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Federal, State Alaska Gasline Leaders Quit

As two competing Alaska-Lower 48 gasline projects creep toward their respective open seasons, last week saw the resignations of the gasline's federal coordinator, as well as that of the project manager for a separate gasline to serve in-state needs.

Drue Pearce, the federal coordinator, said she will resign effective Jan. 3 at President Obama's request. And in-state gasline Project Manager Harry Noah said he will leave his post once a replacement is found.

"Today I announce my intention to step down as the federal coordinator for Alaska Natural Gas Transportation Projects effective Jan. 3, 2010. The president requested my resignation," Pearce said.

"It has been an honor to [start] up a new federal agency and to serve as the first federal coordinator. I am a passionate supporter of the agency's mission to bring Alaska natural gas to North American markets. I leave an effective and efficient agency with a highly skilled team of professionals actively pursuing our mission. It has been a profound privilege to lead this innovative team."

Pearce will be replaced on a temporary basis by Vice Admiral Thomas Barrett, U.S. Coast Guard (retired), the deputy federal coordinator. A permanent replacement is yet to be named.

Pearce, who was senior adviser to the secretary for Alaska Affairs at the U.S. Department of Interior, was appointed federal coordinator in June 2006 by former President Bush. Before she joined the Interior Department Pearce was a member of the Alaska Senate, where she served as Senate president twice. She also served two terms in the Alaska House of Representatives. Presidential appointees generally are expected to submit their resignations when a new administration takes office.

In announcing Noah's resignation, Gov. Sean Parnell said his administration remains committed to pursuing an in-state gasline to serve the gas-short Southcentral region, where utilities have struggled to procure supplies amid regional production declines (see NGI, Sept. 7).

"Considerable work has been done evaluating a stand-alone pipeline from both the North Slope and the foothills of the Brooks Range to Fairbanks and Southcentral, and a spur line to Southcentral from a major pipeline to the Lower 48," Parnell's office noted.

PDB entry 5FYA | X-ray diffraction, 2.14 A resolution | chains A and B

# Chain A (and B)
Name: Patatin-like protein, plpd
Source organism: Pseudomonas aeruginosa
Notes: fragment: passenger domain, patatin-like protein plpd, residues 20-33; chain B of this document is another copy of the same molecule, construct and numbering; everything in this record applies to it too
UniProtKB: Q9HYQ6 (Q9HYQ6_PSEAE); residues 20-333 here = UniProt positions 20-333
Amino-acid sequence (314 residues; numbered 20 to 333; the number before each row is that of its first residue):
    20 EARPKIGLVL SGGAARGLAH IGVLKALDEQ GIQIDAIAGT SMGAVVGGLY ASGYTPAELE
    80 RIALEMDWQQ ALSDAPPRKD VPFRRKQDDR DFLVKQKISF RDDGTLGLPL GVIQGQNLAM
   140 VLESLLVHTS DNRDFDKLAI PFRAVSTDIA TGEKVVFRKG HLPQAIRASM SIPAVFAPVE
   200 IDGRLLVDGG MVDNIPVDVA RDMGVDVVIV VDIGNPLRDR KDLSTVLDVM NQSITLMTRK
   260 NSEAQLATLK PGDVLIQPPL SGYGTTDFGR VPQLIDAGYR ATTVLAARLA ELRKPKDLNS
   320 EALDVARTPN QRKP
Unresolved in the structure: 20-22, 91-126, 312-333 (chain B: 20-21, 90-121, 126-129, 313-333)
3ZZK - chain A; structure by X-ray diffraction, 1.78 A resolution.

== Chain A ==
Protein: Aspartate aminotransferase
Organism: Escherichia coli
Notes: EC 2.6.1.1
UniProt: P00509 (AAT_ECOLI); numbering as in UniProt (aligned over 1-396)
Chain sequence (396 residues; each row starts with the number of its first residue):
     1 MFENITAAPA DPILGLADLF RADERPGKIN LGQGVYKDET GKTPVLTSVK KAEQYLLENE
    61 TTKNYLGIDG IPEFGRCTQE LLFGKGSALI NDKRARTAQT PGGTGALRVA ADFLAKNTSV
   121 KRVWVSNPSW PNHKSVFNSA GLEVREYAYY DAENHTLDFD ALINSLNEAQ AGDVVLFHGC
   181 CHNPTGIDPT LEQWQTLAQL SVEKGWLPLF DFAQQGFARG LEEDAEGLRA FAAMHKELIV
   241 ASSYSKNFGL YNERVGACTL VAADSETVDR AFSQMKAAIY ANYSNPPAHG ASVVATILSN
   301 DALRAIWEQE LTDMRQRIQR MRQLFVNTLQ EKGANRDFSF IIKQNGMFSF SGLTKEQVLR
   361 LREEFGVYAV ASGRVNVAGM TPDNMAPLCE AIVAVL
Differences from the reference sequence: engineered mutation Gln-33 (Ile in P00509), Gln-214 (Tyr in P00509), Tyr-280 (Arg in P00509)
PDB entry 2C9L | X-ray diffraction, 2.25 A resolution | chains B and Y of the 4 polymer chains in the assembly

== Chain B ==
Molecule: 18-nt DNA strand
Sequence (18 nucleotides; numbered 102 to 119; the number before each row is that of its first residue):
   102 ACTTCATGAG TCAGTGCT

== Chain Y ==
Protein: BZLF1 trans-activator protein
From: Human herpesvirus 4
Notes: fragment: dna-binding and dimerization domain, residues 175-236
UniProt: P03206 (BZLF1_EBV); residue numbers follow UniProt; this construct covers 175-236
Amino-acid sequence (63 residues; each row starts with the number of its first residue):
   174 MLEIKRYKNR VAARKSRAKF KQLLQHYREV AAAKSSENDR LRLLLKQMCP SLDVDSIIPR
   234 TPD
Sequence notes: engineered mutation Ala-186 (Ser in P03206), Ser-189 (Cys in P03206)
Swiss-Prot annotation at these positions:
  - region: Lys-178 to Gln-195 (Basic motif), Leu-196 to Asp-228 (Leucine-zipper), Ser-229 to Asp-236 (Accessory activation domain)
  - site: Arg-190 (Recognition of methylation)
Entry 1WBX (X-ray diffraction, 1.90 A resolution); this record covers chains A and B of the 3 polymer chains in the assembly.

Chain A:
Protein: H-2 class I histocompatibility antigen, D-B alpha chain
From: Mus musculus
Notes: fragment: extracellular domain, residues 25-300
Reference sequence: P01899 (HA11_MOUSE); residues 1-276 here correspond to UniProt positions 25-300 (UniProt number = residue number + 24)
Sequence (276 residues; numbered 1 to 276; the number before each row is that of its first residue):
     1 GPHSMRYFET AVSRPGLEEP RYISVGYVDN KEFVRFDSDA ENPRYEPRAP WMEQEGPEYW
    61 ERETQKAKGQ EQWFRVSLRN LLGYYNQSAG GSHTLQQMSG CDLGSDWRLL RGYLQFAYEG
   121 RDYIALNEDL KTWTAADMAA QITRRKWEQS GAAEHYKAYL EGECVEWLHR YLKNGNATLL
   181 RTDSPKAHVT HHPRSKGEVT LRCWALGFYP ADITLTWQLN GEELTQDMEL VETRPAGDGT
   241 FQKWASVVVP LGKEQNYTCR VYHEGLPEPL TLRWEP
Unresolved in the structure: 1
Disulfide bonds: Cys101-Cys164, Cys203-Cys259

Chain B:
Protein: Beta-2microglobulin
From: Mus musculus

The in-state gasline project manager is charged with developing design and permitting data for a small-diameter pipeline from the North Slope to Cook Inlet. The data and permits would then be made available for private development of the project. While Noah said he was quitting to devote more time to a family business in Oregon, some Alaska lawmakers suggested that he resigned under pressure from the state's Department of Natural Resources, which is pursuing the pipeline to serve the Lower 48, according to a report in the Anchorage Daily News.

"Harry has been a vital part of the team and has laid a great foundation for in-state gas line options," Parnell said. "We will keep this work moving forward." A search for Noah's replacement will begin immediately, the governor's office said.

Before she resigned, former Gov. Sarah Palin promised to push for an in-state gasline (see NGI, Jan. 26).

Alaska has sought for decades a gas pipeline that would allow the commercialization of its vast gas reserves on the North Slope. The latest state-sanctioned effort, under the Alaska Gasline Inducement Act (AGIA), a product of Palin's administration, yielded a concession for TransCanada Corp. (see NGI, Nov. 9). However, the selection process was criticized by many in and outside Alaska (see NGI, Nov. 2). In June ExxonMobil said it would work with TransCanada on development of its project (see NGI, June 15).

A rival pipeline proposal, called Denali and backed by ConocoPhillips and BP, is still in the running as well (see NGI, Feb. 23). In an update sent to Alaska lawmakers recently, Denali President Bud Fackrell said the pipeline was working toward holding an open season some time next year.

"Denali has continued to work closely with the Federal Energy Regulatory Commission and the Office of the Federal Coordinator as well as other U.S. federal and Alaska state agencies to ensure a common understanding of the framework for the required regulatory approvals," the Denali update said. "In addition, Denali has entered into reimbursable services agreements with the U.S Bureau of Land Management and the Alaska Department of Natural Resources that will allow both agencies to work closely with Denali as it progresses its right-of-way efforts in Alaska."

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